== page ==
to overcome the disease. The exact incidence of the hematological malignancies is unknown,
but it is believed that every year hundreds of young girls and women develop such disorders,
requiring prolonged and chemotherapy, followed by bone marrow transplantation (BMT)
[1]. The transplant regimen associates, in selected cases, total body irradiation to aggressive
chemotherapy and immunotherapy, and leads to injuries to other organs and systems as part of
short or long time complications. One of the most common long term consequences of BMT
is represented by premature ovarian failure and its subsequent genitourinary syndrome of
premature menopause [2]. It includes a variety of menopausal signs and symptoms, increased
risk of vaginal and urinary infections, sexual dysfunctions, secondary infertility and decreased
quality of life [3, 4, 5].

Methodology

This research is a part of an ongoing study started in 2014 and held within the Obstetrics
and Gynecology Department of “Nicolae Malaxa” Clinical Hospital with the aid of Bone
Marrow Transplant Department of “Fundeni” Clinical Institute, Bucharest, Romania. The
study included 14 young women, after signing an informed consent. They had undergone stem
cell transplantation as part of the cancer treatment and they were diagnosed subsequently with
estrogen deficiency urogenital symptoms and premature ovarian failure. The inclusion criteria
required at least one year after transplant, no GVHD or immunosuppressive treatment, no
secondary malignancies or vital organ insufficiency.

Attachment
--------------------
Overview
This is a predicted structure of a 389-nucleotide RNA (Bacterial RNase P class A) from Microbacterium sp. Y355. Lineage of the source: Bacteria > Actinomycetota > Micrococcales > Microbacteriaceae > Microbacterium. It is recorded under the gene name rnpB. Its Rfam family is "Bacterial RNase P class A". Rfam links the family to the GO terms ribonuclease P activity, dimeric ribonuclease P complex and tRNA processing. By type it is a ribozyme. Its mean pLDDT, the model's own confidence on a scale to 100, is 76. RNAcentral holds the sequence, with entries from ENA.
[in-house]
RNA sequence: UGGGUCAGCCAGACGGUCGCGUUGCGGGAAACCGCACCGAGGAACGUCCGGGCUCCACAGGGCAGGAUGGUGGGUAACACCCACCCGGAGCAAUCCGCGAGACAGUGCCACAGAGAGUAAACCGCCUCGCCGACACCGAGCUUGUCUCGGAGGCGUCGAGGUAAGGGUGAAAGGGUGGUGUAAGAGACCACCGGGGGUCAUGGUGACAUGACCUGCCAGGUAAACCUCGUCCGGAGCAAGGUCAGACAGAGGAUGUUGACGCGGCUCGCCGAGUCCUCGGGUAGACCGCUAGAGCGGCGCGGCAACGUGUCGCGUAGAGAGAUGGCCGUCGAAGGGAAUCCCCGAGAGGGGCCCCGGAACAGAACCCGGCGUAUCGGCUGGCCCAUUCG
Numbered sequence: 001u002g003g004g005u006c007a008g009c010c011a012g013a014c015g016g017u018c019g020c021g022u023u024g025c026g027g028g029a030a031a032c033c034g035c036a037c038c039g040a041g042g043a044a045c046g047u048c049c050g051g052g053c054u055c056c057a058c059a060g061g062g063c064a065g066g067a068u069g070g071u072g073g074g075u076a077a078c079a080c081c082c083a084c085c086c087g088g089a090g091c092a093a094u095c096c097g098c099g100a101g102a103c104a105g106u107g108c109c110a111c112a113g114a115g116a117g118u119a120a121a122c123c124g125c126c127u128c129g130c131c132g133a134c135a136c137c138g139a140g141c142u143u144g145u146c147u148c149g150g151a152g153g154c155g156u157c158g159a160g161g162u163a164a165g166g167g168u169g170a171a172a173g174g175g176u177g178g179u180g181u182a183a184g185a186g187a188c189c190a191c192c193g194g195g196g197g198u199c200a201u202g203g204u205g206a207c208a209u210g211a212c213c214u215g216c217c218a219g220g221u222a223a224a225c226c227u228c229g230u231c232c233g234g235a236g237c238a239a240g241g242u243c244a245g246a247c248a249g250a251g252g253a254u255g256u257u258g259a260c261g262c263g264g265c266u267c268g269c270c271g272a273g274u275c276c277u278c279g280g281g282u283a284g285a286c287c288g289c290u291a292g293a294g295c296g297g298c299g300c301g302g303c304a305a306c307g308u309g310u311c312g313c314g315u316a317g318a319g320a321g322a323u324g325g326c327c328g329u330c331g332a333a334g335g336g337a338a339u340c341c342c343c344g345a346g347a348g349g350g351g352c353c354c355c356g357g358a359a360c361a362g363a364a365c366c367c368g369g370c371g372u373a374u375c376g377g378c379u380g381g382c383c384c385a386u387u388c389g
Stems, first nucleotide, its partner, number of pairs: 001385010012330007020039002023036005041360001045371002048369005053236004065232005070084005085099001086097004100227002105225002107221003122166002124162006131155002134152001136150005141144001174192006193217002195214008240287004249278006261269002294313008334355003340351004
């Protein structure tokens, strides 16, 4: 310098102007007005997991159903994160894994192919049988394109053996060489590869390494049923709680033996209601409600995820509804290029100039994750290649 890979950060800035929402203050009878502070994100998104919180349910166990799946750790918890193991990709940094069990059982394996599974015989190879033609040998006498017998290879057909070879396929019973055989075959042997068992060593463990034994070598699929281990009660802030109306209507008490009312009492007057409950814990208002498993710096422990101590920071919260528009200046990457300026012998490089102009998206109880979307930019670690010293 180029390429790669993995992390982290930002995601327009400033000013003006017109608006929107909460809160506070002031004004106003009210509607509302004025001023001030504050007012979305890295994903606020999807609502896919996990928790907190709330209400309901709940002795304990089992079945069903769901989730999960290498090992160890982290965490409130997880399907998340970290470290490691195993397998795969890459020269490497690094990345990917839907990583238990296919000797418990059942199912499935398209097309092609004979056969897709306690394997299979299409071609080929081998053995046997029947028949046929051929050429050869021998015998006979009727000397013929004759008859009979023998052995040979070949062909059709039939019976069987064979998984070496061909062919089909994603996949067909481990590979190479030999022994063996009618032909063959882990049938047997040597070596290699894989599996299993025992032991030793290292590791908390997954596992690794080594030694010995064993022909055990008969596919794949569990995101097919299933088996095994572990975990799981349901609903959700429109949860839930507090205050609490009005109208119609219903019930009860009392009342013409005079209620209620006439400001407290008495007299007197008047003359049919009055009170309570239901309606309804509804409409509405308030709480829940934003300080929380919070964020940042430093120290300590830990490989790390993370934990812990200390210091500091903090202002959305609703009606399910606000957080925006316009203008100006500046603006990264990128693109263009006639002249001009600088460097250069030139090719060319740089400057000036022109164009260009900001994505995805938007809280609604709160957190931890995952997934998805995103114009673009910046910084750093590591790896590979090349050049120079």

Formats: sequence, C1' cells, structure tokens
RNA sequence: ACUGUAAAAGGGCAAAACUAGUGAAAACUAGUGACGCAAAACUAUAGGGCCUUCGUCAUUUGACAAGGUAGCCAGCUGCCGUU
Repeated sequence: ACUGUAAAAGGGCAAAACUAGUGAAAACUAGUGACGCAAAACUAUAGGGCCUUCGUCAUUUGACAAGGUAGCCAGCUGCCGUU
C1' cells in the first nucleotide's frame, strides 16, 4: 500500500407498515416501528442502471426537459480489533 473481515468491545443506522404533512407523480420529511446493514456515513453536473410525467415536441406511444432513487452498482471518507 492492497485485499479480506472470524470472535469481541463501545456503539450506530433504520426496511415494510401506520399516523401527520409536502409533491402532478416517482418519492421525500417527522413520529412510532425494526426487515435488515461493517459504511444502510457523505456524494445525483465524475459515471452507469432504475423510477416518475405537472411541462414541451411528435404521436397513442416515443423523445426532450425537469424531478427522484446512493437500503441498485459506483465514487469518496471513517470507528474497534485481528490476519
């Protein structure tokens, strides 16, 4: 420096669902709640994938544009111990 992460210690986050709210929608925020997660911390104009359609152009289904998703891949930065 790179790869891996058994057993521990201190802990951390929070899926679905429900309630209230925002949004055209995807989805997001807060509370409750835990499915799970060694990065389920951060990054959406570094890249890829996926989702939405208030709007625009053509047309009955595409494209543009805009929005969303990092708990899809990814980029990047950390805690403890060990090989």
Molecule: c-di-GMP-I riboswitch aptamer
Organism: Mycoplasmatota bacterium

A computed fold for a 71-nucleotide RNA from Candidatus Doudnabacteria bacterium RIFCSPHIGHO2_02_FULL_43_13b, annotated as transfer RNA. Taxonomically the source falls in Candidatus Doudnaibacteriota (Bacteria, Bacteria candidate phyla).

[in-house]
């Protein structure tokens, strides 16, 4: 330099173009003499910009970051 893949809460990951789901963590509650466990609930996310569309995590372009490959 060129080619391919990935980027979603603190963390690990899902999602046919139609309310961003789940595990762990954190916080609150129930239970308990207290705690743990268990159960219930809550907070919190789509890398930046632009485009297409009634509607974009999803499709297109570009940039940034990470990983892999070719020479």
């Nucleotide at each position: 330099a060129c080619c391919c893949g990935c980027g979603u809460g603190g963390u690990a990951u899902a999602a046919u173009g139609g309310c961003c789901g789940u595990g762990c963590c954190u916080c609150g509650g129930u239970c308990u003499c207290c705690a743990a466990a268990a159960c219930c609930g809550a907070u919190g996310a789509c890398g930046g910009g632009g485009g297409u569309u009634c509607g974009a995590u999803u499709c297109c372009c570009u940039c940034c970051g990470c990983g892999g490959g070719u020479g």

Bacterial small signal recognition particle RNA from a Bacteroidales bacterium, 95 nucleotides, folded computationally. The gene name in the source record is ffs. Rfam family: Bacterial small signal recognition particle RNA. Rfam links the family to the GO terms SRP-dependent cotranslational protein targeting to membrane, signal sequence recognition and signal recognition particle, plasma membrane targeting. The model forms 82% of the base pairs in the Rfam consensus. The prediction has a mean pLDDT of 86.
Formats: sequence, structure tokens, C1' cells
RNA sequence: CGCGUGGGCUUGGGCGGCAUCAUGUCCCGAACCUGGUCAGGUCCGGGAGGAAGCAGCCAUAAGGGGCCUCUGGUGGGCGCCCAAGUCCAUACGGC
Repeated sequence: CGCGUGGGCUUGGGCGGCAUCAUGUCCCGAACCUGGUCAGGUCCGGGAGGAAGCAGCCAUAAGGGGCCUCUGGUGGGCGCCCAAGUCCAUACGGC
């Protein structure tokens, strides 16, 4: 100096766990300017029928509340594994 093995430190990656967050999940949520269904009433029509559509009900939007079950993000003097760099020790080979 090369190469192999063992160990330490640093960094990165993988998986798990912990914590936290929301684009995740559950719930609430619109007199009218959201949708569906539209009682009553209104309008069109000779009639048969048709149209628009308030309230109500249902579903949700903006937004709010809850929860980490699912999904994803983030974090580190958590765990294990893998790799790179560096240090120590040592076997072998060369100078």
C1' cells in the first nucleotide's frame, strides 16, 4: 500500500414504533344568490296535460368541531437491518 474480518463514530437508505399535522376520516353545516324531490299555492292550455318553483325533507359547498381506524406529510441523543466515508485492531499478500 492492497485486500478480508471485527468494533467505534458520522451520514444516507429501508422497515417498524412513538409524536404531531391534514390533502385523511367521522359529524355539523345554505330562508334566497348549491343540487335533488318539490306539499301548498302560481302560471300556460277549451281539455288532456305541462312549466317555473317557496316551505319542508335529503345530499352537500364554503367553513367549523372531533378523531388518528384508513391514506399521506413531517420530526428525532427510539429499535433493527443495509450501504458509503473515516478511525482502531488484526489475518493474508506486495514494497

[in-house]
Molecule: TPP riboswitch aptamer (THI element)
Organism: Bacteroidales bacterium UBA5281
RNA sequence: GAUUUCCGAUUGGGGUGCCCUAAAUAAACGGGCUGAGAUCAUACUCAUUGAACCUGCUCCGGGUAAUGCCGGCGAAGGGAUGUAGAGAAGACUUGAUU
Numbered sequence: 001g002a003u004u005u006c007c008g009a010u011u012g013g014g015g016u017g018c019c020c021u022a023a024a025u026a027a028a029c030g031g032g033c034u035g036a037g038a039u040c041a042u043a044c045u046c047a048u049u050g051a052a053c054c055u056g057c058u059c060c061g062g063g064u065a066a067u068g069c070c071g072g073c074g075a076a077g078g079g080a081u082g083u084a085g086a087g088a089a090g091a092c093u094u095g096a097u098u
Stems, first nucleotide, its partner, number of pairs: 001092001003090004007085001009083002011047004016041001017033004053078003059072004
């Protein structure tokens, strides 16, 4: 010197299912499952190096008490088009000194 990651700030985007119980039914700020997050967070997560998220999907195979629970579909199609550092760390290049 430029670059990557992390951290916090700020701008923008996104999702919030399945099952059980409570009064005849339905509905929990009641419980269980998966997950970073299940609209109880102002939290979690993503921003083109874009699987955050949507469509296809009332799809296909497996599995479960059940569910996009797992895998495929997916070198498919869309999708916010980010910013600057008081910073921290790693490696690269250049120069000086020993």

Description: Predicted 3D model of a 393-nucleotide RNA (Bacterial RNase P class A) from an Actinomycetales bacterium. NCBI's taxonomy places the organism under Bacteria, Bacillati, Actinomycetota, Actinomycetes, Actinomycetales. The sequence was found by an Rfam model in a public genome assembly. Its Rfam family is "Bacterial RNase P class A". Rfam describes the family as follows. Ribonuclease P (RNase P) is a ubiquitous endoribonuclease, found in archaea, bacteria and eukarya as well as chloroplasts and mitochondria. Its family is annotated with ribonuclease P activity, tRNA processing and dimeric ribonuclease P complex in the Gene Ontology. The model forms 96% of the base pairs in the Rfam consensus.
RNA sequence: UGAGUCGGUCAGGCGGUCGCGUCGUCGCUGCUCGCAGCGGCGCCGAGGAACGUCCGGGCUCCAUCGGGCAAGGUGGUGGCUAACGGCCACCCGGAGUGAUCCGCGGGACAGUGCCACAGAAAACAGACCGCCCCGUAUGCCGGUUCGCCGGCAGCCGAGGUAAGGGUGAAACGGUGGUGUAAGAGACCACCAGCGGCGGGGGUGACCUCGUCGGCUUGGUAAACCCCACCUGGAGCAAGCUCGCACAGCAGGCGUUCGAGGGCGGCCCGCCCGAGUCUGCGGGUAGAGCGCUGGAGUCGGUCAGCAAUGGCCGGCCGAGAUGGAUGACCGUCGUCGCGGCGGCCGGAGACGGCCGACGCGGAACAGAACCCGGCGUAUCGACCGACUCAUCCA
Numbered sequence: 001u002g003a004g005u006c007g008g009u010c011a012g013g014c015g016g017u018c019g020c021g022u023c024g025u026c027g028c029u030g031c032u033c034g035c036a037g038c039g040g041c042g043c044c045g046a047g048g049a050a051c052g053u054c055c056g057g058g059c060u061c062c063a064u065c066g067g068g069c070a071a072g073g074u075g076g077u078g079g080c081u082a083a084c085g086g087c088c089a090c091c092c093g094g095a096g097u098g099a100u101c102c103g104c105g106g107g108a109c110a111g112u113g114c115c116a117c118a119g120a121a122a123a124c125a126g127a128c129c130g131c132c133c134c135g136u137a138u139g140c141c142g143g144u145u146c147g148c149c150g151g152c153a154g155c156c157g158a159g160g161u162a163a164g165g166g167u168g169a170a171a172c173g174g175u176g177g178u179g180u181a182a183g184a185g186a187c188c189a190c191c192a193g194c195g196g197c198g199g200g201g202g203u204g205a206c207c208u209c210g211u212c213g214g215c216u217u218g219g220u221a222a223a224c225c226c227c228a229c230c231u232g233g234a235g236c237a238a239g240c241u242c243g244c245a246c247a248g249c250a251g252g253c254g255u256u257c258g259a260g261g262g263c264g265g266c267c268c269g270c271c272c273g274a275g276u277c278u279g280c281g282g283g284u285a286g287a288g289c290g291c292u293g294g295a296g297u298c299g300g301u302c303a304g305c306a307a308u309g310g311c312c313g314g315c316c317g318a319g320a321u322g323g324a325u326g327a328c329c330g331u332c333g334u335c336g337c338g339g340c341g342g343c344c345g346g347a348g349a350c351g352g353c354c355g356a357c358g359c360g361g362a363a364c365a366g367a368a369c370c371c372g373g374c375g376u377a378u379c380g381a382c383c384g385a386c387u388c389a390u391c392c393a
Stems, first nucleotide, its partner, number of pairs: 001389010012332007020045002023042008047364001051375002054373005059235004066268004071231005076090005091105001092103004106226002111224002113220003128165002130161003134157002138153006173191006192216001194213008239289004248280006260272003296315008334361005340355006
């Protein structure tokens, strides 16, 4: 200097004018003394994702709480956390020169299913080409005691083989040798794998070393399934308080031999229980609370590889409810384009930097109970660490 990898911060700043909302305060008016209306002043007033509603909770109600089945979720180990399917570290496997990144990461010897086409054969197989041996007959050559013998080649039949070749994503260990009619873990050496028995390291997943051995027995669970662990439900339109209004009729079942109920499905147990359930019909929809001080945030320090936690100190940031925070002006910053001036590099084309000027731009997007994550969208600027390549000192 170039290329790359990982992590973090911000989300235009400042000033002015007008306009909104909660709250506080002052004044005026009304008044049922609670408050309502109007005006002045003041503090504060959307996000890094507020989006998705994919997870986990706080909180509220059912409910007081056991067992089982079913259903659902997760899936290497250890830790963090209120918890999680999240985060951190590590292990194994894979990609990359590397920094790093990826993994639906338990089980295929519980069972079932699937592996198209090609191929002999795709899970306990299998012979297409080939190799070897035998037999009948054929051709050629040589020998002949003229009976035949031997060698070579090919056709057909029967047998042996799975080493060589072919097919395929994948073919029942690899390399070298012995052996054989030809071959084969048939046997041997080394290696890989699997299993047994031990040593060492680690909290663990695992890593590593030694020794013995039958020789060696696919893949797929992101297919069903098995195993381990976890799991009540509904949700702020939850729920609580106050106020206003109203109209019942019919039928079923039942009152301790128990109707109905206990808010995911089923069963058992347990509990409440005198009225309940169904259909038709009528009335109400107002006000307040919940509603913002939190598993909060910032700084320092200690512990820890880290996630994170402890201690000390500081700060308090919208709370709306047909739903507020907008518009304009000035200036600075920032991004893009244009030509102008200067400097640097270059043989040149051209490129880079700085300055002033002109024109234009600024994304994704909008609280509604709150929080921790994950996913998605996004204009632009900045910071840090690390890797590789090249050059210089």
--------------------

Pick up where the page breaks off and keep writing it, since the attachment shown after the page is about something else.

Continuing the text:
Patients were examined and requested to complete a questionnaire regarding menopausal
symptoms and associated vaginal, urinary and psychological dysfunctions.

Results

The analysis included data collected from 14 young women included in the study. It
was analysed data provided both by the questionnaire and collected during gynecological
examination.
Women were aged between 19 and 29 at the time of the transplant procedure. The indication
for BMT was hematological cancer – leukemia, lymphoma, or acute leukemia following
lymphoma. The transplant regimen was considered for each patient in particular, depending
on primary disease, stage and presence or not of the remission, age, associated illnesses. It
included Busulfan, Fludarabine, Thiotepa, ATG, Thymoglobulin (Anti-thymocyte globulin)

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and Cyclophosphamide; out of them, 4 females were exposed to total body irradiation (TBI).
All women included in the study had no previous remarkable medical history, other general
or ob-gyn history. The patients were diagnosed with genitourinary syndrome of menopause
and POF between 6 and 8 month following transplant procedure, the diagnosis being based on
urogenital dysfunctions and abnormal hormone level. It was tested all hormonal metabolism
and, as it concerns ovarian function testing, Estradiol, Progesterone and FSH showed levels
suggesting menopause [6]. It was recommended estrogen replacement, either with combined
oral contraceptives (COC) or hormone replacement therapy (HRT). In spite of medical
advice, 2 patients were not fond of hormonal therapy, so they took into consideration natural
plant-based products. 5 patients were given local estrogen substitution because of severe
vulvovaginal atrophy.
At the time of diagnosis patients reported both general and gynecological symptoms
associated to menopause and presented in Tabel 1.

Table 1. General and Gynecological menopausal symptoms


General symptoms associated to Hot flashes, Sweets, Irritability, Mood swings, Hair
(premature) menopause loss, Isolation, Dry skin and eyes, Concentration and
memory alteration, Decreased energy, Weight gain,
Impaired body image, Depression, Decreased self-
esteem, Decreased quality of life
Urogenital symptoms associated Vaginal dryness, Vulvovaginal atrophy, Decreased
to menopause libido, Dyspareunia, Dysuria, vulvovaginal infections,
Urinary infections, Breast engorgement, Subfertility/
Infertility, Decreased number of sexual intercourse